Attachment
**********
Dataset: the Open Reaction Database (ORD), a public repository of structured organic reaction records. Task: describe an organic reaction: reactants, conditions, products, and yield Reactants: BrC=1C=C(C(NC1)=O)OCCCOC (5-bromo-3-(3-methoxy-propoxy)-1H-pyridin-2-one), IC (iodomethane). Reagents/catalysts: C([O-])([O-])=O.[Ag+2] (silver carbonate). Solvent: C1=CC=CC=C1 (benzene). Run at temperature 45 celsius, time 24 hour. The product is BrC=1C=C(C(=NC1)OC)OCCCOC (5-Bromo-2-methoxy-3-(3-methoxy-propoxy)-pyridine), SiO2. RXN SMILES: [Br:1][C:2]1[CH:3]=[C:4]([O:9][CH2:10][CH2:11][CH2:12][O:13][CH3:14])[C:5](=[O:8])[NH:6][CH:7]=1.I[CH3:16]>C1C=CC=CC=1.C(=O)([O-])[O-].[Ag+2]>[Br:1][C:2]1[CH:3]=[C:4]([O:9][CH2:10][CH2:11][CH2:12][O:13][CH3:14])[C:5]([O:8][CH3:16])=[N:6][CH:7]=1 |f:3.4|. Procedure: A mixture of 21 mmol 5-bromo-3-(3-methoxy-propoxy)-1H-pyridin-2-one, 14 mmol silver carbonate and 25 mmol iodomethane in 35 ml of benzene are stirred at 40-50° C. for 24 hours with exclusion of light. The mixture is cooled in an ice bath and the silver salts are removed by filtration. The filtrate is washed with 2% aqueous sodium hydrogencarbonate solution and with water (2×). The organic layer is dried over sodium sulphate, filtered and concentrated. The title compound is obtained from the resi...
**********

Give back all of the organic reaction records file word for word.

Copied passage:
Dataset: the Open Reaction Database (ORD), a public repository of structured organic reaction records. Task: describe an organic reaction: reactants, conditions, products, and yield Reactants: BrC=1C=C(C(NC1)=O)OCCCOC (5-bromo-3-(3-methoxy-propoxy)-1H-pyridin-2-one), IC (iodomethane). Reagents/catalysts: C([O-])([O-])=O.[Ag+2] (silver carbonate). Solvent: C1=CC=CC=C1 (benzene). Run at temperature 45 celsius, time 24 hour. The product is BrC=1C=C(C(=NC1)OC)OCCCOC (5-Bromo-2-methoxy-3-(3-methoxy-propoxy)-pyridine), SiO2. RXN SMILES: [Br:1][C:2]1[CH:3]=[C:4]([O:9][CH2:10][CH2:11][CH2:12][O:13][CH3:14])[C:5](=[O:8])[NH:6][CH:7]=1.I[CH3:16]>C1C=CC=CC=1.C(=O)([O-])[O-].[Ag+2]>[Br:1][C:2]1[CH:3]=[C:4]([O:9][CH2:10][CH2:11][CH2:12][O:13][CH3:14])[C:5]([O:8][CH3:16])=[N:6][CH:7]=1 |f:3.4|. Procedure: A mixture of 21 mmol 5-bromo-3-(3-methoxy-propoxy)-1H-pyridin-2-one, 14 mmol silver carbonate and 25 mmol iodomethane in 35 ml of benzene are stirred at 40-50° C. for 24 hours with exclusion of light. The mixture is cooled in an ice bath and the silver salts are removed by filtration. The filtrate is washed with 2% aqueous sodium hydrogencarbonate solution and with water (2×). The organic layer is dried over sodium sulphate, filtered and concentrated. The title compound is obtained from the resi...